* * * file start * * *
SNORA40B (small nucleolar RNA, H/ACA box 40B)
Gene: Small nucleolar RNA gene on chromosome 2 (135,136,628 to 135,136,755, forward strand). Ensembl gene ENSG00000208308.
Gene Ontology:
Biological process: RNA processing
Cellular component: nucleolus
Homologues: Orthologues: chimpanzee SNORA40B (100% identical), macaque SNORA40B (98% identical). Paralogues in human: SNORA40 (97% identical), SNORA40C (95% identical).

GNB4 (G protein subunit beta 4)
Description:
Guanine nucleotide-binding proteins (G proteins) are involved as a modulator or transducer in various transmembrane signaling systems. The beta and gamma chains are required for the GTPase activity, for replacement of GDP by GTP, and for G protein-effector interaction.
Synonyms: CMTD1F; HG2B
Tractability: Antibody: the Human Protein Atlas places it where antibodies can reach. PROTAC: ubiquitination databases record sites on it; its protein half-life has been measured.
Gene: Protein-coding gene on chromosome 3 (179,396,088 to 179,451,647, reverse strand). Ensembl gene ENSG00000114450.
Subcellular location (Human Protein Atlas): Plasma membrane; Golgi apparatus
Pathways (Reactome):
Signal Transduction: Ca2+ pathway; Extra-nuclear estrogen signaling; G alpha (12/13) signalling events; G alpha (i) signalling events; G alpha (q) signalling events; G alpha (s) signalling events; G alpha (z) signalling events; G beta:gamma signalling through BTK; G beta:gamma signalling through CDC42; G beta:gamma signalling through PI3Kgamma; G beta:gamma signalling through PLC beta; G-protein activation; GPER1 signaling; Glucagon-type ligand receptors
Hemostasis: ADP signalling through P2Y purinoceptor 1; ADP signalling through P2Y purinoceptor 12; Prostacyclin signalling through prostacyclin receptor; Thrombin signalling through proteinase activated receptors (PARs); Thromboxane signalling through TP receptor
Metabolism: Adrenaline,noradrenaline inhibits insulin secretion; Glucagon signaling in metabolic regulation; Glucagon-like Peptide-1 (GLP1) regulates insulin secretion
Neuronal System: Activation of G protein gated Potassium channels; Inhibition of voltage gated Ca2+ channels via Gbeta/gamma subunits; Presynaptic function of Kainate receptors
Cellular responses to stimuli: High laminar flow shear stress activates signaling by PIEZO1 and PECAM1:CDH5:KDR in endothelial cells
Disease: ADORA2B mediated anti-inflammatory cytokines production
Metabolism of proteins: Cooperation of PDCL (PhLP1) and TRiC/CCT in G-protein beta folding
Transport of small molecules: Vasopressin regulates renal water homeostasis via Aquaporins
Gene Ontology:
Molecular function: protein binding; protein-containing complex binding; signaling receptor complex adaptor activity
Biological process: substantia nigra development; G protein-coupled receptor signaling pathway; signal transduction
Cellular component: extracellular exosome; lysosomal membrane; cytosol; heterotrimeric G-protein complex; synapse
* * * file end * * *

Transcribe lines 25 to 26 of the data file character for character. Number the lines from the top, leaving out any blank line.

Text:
Biological process: substantia nigra development; G protein-coupled receptor signaling pathway; signal transduction
Cellular component: extracellular exosome; lysosomal membrane; cytosol; heterotrimeric G-protein complex; synapse